In this paper, we test our method using two different strategies. We first rely on simulations, with the goal of testing the method's ability to recover the parameters that generated the simulated data. We then apply the method to two actual cross-sections from the National Health Interview Survey (NHIS), and compare how the method performs in comparison with the multistate approach based on longitudinal data from the HRS.

3. Testing the intercensal method using simulations

3.1 Generating fictitious population data

In a first series of tests, we generated a fictitious population of active and disabled individuals exposed to known transition probabilities, and tested the method's performance in the ideal situation where the parametric assumptions are exactly met and where there is no sampling variability.

For this purpose, we used the HRS 1998-2000 transition probabilities for males and females combined, which we fitted with exponential functions, as shown in Figure 1. This produced the “true” parameters for the three unknown functions of Equation (5). These parameters are shown in Table 1. Values of the fitted functions are shown in Table 2.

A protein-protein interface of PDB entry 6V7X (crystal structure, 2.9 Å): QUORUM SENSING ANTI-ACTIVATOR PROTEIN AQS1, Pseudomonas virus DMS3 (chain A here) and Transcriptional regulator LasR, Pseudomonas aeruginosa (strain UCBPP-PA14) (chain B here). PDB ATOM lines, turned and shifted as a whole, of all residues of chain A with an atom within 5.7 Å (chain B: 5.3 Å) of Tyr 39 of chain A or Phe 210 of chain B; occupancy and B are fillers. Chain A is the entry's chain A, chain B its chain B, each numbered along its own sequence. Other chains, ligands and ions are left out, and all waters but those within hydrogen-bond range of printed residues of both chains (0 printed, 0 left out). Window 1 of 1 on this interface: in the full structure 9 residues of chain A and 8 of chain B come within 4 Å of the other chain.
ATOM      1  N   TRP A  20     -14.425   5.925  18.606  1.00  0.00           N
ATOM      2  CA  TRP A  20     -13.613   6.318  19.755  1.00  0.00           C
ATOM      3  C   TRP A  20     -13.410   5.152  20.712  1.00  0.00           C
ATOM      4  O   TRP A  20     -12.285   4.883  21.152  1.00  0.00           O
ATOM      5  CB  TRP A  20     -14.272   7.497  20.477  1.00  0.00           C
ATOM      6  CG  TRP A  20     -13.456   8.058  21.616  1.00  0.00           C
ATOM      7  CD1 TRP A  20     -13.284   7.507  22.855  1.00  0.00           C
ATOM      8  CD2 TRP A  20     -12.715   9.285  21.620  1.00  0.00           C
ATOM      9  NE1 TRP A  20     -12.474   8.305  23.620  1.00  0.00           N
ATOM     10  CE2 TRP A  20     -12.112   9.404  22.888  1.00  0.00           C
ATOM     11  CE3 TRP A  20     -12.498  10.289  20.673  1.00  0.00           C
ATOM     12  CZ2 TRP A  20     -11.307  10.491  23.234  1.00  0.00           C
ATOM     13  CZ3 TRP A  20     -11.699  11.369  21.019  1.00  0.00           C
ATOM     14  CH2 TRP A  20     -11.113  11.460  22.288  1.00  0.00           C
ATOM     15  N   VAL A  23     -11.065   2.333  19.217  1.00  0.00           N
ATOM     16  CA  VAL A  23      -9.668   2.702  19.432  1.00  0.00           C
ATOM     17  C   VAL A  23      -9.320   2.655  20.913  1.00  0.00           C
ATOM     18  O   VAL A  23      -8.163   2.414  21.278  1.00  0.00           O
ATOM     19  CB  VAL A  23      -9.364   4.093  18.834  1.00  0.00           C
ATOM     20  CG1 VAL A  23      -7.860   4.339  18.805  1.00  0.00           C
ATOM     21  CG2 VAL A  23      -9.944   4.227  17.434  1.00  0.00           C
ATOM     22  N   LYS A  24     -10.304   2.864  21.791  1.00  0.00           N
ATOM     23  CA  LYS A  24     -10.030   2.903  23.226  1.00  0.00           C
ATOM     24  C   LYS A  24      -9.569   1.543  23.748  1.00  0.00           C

Table 1
True values of the parameters for the exponential functions nqxUH, nrx, and nqxHU, used in the simulations
Table 2
Population proportions active at time t, transition probabilities between t and t+2, and corresponding proportions active at time t+2

We then generated population proportions of active individuals at time t, Π(x,t), by smoothing the HRS 1998 proportions in two-year age intervals centered at exact age x, between ages 65 and 93, for both sexes combined. (This series is arbitrary; the test could be conducted with any series of proportions active at time t.)

These proportions of active individuals at time t were then projected to time t+2, using equation (1) and the fitted transition probabilities. This step required knowledge of 2qx (total mortality), which we calculated using the fitted mortality curves for the active and the disabled, along with the population proportions active at time t (nqx = Π(x, t) nqxHD + [1-Π(x, t)] nqxUD).

Population proportions of active individuals at time t and t+2 are shown in Table 2, together with the age-specific transition probabilities (including total mortality) that agree with these two cross-sections. The health expectancies that correspond to these age-specific transition probabilities are shown in Table 3. (In order to avoid the use of age extrapolation in these tests, we calculated partial health expectancies at age 65, truncated at age 95.) These are the “true” health expectancies that the new method seeks to estimate.

Table 3